As rain water falls through the air, it picks up carbon dioxide. As the water soaks through the soil, it picks up more carbon dioxide which is being given off by decaying vegetation in the soil. Water and carbon dioxide form a mild acid, carbonic acid, which is similar to the fizz in a coke. As this acid seeps through limestone, it dissolves the calcium carbonate out of the limestone. This dissolved mineral is dripped into the cave, where the carbon dioxide is given off. The water will no longer carry the minerals, so they are deposited in the shape of tiny crystals. These crystals are known as calcite, or cave onyx.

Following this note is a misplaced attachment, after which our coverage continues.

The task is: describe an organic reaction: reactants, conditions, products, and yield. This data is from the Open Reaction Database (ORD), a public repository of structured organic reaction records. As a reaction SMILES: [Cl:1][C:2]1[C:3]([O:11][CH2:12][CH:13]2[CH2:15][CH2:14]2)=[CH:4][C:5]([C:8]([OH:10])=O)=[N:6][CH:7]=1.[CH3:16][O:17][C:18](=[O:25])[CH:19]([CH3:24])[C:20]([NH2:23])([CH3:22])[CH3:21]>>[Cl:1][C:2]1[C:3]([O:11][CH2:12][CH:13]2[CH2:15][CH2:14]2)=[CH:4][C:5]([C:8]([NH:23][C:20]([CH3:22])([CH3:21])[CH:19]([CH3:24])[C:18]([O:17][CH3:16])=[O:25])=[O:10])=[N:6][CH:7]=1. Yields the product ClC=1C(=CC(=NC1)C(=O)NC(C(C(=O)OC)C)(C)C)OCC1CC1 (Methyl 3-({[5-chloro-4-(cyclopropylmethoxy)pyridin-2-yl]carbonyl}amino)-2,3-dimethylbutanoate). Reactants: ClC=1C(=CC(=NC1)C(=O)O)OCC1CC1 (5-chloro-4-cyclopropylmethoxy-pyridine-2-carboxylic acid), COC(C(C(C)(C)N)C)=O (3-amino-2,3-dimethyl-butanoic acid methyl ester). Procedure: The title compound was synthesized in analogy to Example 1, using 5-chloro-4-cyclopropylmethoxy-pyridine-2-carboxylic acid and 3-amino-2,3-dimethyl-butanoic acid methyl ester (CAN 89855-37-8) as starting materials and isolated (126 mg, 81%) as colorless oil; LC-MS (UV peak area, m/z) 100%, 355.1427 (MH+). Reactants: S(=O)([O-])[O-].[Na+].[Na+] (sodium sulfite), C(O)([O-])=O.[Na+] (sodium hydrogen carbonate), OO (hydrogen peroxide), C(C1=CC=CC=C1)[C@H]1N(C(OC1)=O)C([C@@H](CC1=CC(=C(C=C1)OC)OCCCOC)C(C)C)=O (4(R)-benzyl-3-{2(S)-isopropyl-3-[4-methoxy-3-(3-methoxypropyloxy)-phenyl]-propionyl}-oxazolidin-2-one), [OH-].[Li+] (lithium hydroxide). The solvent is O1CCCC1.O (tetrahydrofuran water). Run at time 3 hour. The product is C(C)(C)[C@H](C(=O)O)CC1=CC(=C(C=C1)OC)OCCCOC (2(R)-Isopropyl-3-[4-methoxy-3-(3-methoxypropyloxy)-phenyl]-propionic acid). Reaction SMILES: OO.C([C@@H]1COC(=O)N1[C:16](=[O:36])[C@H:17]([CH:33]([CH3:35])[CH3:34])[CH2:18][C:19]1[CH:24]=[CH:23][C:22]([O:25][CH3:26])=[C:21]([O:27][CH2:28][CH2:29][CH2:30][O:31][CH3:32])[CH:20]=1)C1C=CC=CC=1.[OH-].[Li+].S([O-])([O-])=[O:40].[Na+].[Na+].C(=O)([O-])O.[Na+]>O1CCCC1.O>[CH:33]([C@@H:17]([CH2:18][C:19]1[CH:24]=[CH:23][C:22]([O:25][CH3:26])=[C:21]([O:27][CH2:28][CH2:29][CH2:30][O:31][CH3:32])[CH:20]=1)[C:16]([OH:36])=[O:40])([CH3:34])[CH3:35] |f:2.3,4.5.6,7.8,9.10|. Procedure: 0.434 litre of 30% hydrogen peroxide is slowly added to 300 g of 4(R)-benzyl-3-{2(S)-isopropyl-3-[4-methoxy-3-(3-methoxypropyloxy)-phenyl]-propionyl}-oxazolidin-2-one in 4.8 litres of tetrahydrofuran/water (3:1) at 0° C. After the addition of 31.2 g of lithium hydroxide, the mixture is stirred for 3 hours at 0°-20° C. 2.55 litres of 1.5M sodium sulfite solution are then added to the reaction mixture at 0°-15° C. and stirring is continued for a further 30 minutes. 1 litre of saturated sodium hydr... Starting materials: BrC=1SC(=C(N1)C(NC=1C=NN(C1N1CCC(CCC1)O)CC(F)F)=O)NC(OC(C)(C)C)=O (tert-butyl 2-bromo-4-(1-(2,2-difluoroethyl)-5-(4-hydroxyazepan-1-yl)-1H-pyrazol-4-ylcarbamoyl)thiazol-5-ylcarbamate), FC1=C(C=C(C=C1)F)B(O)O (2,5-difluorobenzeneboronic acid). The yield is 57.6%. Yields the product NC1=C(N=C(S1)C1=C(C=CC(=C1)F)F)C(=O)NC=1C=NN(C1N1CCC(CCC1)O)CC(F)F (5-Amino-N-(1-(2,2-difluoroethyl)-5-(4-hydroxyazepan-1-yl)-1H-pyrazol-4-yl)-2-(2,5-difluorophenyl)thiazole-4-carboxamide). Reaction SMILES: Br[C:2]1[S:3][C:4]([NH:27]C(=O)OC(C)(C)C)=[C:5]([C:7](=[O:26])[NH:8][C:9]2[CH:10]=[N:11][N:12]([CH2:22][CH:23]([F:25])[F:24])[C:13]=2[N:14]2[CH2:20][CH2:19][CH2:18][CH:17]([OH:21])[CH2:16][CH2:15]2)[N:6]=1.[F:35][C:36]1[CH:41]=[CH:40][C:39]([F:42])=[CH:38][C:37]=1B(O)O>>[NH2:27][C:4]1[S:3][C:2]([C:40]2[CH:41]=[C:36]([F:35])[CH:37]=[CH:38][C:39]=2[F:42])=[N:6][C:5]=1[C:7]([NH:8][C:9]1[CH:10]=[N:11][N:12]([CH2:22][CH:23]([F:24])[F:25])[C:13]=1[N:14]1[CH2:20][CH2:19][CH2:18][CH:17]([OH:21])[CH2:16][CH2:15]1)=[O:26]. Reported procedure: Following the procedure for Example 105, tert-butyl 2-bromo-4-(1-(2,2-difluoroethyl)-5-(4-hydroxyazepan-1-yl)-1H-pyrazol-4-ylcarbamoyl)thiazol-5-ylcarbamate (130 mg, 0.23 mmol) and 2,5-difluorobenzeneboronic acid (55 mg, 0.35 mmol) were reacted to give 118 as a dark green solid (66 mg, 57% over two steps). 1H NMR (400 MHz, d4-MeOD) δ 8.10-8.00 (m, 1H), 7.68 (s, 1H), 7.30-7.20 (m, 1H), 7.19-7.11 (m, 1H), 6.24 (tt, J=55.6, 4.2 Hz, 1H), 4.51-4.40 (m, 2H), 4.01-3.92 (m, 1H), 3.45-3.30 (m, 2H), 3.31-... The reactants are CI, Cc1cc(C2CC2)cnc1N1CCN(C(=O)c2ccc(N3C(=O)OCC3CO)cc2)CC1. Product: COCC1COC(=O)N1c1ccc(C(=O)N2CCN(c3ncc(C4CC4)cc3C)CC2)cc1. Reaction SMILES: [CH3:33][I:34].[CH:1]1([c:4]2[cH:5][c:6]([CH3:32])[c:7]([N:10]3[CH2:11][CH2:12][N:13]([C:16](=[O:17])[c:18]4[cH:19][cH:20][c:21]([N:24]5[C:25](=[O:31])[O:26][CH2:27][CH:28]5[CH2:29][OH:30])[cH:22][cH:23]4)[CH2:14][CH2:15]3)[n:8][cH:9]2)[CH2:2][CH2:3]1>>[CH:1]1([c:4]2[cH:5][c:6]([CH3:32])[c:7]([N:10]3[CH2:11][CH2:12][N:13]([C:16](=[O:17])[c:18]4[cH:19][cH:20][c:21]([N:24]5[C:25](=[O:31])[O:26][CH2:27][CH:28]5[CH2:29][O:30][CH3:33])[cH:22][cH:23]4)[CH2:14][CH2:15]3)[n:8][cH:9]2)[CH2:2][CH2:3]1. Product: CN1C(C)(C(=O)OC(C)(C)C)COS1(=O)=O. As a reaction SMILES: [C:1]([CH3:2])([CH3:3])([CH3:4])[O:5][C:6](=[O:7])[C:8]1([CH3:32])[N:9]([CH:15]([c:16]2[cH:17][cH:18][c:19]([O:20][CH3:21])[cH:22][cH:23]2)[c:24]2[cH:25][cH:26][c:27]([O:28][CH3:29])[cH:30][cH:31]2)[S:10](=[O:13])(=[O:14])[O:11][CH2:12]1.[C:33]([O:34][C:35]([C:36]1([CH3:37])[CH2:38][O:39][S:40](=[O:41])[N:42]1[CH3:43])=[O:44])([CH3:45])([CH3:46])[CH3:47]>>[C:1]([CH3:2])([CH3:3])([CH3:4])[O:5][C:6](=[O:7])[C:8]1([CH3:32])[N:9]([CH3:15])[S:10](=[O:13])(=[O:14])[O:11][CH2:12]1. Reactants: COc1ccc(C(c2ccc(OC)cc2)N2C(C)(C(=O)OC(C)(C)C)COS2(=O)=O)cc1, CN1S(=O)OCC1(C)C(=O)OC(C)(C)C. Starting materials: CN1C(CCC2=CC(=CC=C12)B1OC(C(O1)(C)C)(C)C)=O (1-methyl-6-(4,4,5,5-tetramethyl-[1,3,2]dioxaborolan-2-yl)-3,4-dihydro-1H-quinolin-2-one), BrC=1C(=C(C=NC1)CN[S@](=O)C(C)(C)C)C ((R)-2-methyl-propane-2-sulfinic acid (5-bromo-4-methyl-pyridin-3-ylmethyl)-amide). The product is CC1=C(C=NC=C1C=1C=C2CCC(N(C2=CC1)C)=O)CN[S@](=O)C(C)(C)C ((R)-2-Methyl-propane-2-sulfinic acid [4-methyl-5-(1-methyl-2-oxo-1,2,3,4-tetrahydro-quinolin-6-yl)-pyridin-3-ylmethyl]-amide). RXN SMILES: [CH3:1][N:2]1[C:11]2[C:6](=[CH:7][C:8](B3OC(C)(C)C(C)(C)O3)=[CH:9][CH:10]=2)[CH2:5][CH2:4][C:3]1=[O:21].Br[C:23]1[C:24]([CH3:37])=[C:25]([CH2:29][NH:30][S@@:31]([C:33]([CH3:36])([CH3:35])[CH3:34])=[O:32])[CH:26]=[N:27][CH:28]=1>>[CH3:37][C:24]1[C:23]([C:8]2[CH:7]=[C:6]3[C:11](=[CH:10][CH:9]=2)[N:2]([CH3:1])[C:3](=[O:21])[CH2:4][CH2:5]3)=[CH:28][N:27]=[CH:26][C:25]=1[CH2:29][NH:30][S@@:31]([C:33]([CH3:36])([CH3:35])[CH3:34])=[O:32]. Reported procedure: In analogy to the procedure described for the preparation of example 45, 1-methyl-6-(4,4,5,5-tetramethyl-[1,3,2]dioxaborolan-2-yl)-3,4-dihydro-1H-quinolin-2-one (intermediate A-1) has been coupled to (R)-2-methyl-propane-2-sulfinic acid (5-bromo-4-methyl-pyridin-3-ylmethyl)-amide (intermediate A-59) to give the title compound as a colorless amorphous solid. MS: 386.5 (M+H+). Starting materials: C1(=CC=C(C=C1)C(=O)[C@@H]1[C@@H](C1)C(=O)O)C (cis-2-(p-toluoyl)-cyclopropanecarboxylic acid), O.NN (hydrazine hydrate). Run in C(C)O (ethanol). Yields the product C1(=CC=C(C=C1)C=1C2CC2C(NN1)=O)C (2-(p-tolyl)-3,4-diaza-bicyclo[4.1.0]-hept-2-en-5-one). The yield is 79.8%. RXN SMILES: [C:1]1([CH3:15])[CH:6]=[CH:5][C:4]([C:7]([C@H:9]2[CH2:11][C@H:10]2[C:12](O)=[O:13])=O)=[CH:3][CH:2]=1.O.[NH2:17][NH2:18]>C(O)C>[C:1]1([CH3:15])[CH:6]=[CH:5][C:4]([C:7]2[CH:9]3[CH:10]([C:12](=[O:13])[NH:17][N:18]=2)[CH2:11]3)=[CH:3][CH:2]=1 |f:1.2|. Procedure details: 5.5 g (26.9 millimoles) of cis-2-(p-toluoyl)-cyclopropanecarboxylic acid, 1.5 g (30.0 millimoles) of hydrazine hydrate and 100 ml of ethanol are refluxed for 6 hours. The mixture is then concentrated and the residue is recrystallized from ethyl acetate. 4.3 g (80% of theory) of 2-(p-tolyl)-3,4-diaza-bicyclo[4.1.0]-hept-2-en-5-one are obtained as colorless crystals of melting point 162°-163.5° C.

Sometimes calcite is deposited as the drips hang from the ceiling of the cave, forming a stalactite. Other times the drops of water are still full of minerals as they drop to the cave floor and build up stalagmites. Beads of moisture sometimes deposit onyx on the cave walls in rough-looking clusters called cave coral. Water flowing slowly down the walls or across an incline in the cave form smooth looking onyx known as flowstone. Onyx formations can take many different shapes, depending on the way the water comes into the cave.